Published: 06:00, 27 November 2019
| Updated: 07:09, 27 November 2019
What do pirates, chimney sweeps and Boris Johnson all have in common? They all have a special place amongst some of the weirdest and most wonderful events in Kent's calendar.
We've taken a look back at some of the most unique dates our county has to offer, whether they're still going or have drifted into distant, surreal memory.
Sweeps Festival/Jack in the Green
Spare a thought for the chimney sweeps, not only have they got Dick Van Dyke's questionable portrayal in Mary Poppins to contend with, but in the old days they only got one day off a year.
Rochester marks May Day every year by taking the town back to the 1800s, filling the streets with the same performances and joy there would have been on a chimney sweep's traditional day off.
Steampunk enthusiasts are out in costume along with traditional musicians and comedians, bringing a Dickensian feel to the town.
It's also a chance to bring out Jack in the Green, a local figure covered in fake leaves. The tradition again dates back to Victorian chimney sweeps.
Boxing Day dip
Picture the scene; you wake up dazed, nearly comatose, after days of eating and drinking far too much.
You could spend the day working through the leftovers, flicking through films on the telly, and seeing how much friends and family really spent on your Christmas gifts.
Or you can decide December 26 is the last good day to hit the beach for a quick dip.
If you live along the Kent coast, you're probably going to do the latter, as we saw in Deal last year.
But beware - the beach does get a bit crowded.
Hythe's Venetian fete
Want to pretend your town is one of the world's most popular tourist destinations? So does Hythe.
Despite the name, Hythe's Venetian fete is pretty far removed from the historic and architectural beauty of Venice, instead it's a chance for locals to let their creativity shine.
Schools, businesses, and sports clubs all create floats for a procession along the Hythe Military Canal every two years.
Tempted to visit? You'll have to wait. The next parade will be in 2021, but with decorated floats, live music, entertainment and fireworks, you won't want to miss it.
Most towns can't get away with burning celebrities and politicians. Edenbridge can.
Each year the Bishop of the Bonfire and his choirboys lead a procession under torchlight to the local recreation ground.
There a traditional effigy of Guy Fawkes is set alight, but there's always a face from more recent times next to him.
This year it was John Bercrow, with the heads of Jeremy Corbyn and Boris Johnson under each arm.
World Custard Pie Championships
Since 1967 people have been dressing up and throwing custard pies at each other in Coxheath, near Maidstone.
Taking inspiration from the late Charlie Chaplin, the World Custard Pie Championships have grown from a bit of a fun on a village green to a contest with competitors from around the globe.
Fancy dress is optional, but why wouldn't you want to go all out for this iconic Kent tradition?
The event turned 52 this year, but there was a sombre undertone after the passing of one its founders, Brian Mortimer.
Walk the plank
What started as some pirates taking a dive off a bit of scaffolding in Sheerness quickly evolved into an international competition.
Costumed participants would gather in Queenborough to walk the plank before leaping into the North Sea.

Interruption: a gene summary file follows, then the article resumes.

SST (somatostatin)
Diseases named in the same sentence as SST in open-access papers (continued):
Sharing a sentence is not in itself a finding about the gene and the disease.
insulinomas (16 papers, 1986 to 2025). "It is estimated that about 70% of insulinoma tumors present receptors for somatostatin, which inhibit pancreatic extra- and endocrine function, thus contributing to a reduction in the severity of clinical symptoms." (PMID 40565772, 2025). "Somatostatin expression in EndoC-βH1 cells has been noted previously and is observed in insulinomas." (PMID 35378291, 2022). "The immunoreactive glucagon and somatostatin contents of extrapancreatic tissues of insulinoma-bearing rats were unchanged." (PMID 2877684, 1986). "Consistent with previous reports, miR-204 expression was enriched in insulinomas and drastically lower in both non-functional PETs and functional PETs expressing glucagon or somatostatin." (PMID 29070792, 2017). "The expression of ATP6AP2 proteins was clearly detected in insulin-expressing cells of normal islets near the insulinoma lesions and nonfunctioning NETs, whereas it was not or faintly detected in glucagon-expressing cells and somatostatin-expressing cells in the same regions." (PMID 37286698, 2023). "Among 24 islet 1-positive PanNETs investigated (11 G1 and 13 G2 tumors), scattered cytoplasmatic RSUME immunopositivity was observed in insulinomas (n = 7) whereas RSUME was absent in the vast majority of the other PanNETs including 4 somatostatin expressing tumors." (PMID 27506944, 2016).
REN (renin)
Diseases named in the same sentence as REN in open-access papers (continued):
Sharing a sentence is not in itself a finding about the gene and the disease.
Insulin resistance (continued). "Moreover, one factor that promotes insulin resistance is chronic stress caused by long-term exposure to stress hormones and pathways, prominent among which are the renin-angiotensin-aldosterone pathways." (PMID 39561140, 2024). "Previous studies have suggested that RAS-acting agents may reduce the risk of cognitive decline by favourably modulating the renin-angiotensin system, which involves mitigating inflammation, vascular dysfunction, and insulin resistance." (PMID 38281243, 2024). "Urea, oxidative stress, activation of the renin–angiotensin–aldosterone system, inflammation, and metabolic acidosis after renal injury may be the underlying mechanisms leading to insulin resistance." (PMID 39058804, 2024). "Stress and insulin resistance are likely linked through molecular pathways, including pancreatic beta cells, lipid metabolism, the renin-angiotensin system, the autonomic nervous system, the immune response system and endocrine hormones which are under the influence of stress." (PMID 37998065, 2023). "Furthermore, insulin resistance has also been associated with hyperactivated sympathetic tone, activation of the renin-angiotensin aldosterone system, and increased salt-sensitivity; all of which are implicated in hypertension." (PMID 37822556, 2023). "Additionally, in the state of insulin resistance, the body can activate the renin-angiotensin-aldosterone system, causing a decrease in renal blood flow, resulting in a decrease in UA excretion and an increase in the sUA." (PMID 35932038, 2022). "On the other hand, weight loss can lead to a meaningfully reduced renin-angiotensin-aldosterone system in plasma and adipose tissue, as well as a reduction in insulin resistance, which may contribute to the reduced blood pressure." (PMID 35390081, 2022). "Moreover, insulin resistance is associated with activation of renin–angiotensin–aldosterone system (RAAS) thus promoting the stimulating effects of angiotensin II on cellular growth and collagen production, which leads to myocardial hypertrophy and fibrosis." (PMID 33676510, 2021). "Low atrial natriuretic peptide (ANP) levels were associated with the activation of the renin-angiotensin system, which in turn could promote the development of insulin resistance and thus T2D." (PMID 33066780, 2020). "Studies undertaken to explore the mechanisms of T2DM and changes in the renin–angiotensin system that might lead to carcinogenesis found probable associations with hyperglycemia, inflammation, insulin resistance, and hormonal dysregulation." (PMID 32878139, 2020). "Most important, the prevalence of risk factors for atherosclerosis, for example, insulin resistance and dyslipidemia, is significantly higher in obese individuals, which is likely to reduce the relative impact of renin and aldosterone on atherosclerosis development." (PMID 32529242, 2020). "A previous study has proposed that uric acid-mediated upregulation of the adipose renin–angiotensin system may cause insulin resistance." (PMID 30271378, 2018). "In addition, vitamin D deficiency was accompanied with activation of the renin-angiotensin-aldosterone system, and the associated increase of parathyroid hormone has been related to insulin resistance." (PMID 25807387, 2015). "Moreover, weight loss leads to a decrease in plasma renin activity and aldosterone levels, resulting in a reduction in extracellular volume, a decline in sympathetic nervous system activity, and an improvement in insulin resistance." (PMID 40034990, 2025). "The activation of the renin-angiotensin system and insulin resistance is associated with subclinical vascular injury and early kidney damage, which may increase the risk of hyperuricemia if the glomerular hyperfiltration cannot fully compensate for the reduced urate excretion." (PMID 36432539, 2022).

Sheerness Times Guardian reporter John Nurden, who wrote a book on the subject, said: "All sorts of people would take part, councillors were often encouraged as they were fairly hated.
"There was a set of celebrity judges who would mark the plankers on things like execution, the height of their splash, their costume and something you might call the X Factor, but the pirates called the Arrr! Factor."
Sadly the August Bank Holiday tradition sent its last planker to the murky depths in 2010, though some hope it could one day return.
What is this hooded monstrosity?
Its a horse, sort of. Every year Canterbury Cathedral holds its Hop Hoodening, which celebrates the annual harvest.
To honour the year's labours, hops are blessed, morris dancers perform in the cathedral precincts, and the Hop Queen and her princesses give out blessed hops to Canterbury folk.
But one of the main attractions is the hoodening of a 'horse', played either by a wooden hobby horse or a galloping local.
This tradition is one Kent can claim all for itself, its origins aren't entirely certain, but its thought it came from morris dancers of old, with a possible link to Robin Hood.
A weird tradition wouldn't be complete without a pair of conjoined twins.
The Biddenden Maids were a pair of 12th century twins joined at the shoulder and hip.
When they died they left five plots of land known as the bread and cheese lands to the village when they died.
For centuries it has become custom to hand out bread and cheese to the poor and needy in the village every Easter.
Another bizarre, defunct tradition from The Island.
For more than 80 years a group of men donned make up and spears to collect money at fairs, carnivals, but disbanded in 2015.
During the 1970s and 80s the Zulus ‘landed’ on Sheerness beach in carnival week, with soot and flour battles, and would ‘kidnap’ maidens for their cooking pot.
Speaking in 2015, then secretary "The Zulus were committed to raising money to help people.
"We might have looked fearsome but we all had hearts of gold.
"We never had any comments about being racist until that one occasion and then it just exploded on social media. It ruined the carnival for us that year.
"But the real problems have been in recruiting new members and coming to terms with health and safety."
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More by this authorLuke May
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